It appears Missouri voters have not approved of her positions. In the RCP average of polls, dating from late May to today, she loses to all three of her GOP challengers. Congressman Todd Akin, businessman John Brunner and former State Treasurer Sarah Steelman are vying to face her in November. The latest poll out by Mason Dixon has her losing to Brunner by 12, Steelman by 8 and Akin by 5 points. It is a toss-up who will come out of the GOP primary in August.
McCaskill has not been helped by recent events. Last year it was discovered that she had not paid taxes on her private jet for years. She did not respond promptly to the revelation. The Supreme Court decision on Obamacare has not helped her either. Since the decision upholding the majority of the law the GOP has decided to put front and center to voters of Missouri her three votes (closure, vote to end debate and vote for final passage) for Obamacare. And in truth her campaign has no defense. She backed the measure and has helped keep it law repeatedly since.
McCaskill’s camp has reportedly been playing in the GOP primary. A new ad from her campaign attacked Steelman and Brunner last week but did not mention Akin. Polling, internal and independent, has shown she runs better against the Congressman than her other two possible challengers. It is not likely to have much effect.
The DSCC has promised to aid the Senator. But so far they have not come through. And McCaskill’s campaign has been hemorrhaging money lately. In the campaign’s latest filing with the FEC (June 1-April 30), the campaign raised $2.6 million but spent $5 million. Her campaign had $3.6 million at the end of June. By contrast none of her opponents short of Akin had over one-million in the bank. But Steelman’s fundraising has reportedly picked up in recent weeks and Brunner has the ability to self-fund to the tune of millions of dollars. The GOP courted him to run specifically for that reason.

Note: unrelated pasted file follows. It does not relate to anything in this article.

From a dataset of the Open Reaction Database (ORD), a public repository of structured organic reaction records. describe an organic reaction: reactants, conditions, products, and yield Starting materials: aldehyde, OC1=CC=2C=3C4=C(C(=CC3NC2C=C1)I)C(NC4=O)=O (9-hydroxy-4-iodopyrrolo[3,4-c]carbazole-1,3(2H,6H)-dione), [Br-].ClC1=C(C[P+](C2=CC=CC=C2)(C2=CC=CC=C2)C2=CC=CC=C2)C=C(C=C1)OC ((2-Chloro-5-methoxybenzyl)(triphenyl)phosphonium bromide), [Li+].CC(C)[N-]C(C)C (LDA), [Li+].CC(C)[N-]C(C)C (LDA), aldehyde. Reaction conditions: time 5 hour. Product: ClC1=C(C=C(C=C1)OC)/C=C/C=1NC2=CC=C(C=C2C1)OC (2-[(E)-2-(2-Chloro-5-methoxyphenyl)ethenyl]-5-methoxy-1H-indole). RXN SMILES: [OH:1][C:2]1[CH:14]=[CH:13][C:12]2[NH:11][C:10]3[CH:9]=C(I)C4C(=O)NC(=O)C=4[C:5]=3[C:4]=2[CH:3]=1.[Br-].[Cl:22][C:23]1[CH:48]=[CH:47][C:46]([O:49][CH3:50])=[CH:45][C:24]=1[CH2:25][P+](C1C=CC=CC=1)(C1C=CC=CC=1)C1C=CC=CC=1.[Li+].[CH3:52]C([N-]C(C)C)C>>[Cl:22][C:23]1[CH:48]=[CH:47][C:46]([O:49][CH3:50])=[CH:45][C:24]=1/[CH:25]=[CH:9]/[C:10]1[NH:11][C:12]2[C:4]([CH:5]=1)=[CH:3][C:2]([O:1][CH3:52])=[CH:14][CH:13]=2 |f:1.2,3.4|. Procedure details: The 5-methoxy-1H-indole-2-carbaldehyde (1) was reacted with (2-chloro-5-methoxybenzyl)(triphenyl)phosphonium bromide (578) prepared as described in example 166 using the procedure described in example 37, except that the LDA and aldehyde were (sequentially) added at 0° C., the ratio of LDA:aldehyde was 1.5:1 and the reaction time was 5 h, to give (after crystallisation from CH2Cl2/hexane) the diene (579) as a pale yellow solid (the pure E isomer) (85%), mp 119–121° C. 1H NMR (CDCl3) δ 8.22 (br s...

McCaskill’s woes only add to Democratic fears about losing the Senate this year. Combined with Nebraska it guarantees Democrats are sure to lose two seats. In recent months Democrats have gotten breaks with Olympia Snowe’s (R-ME) retirement and Heidi Heitikamp running dead even with Congressman Rick Berg in ND. But polling in Montana shows Tester behind and in Florida and OH the GOP challengers are either gaining (OH) or even with their opponent (FL). Democrats also face tough races to hold open seats in Virginia and NM. Even an open seat in Hawaii looks like it only leans Democratic (a recent poll from the Honolulu Advertiser begs to differ).
McCaskill’s problems are of her own making. She has backed liberal legislation since she entered office, is out of touch with her constituents and is paying the price for it. Even in a presidential year which is sure to see higher turnout in metro Kansas City and metro St. Louis she cannot count on a close race. Rural voters have turned away from her and the same suburban men and women she won in 2006 are leaning more to the GOP. If McCaskill is to win she needs to outperform among women like she did in 2006 and hope turnout in metro St.Louis and Kansas City puts her over the top. The election is still 100 days away and a lot can change but right now, even if McCaskill gets Akin as her opponent, she is unlikely to see a second term in the Senate.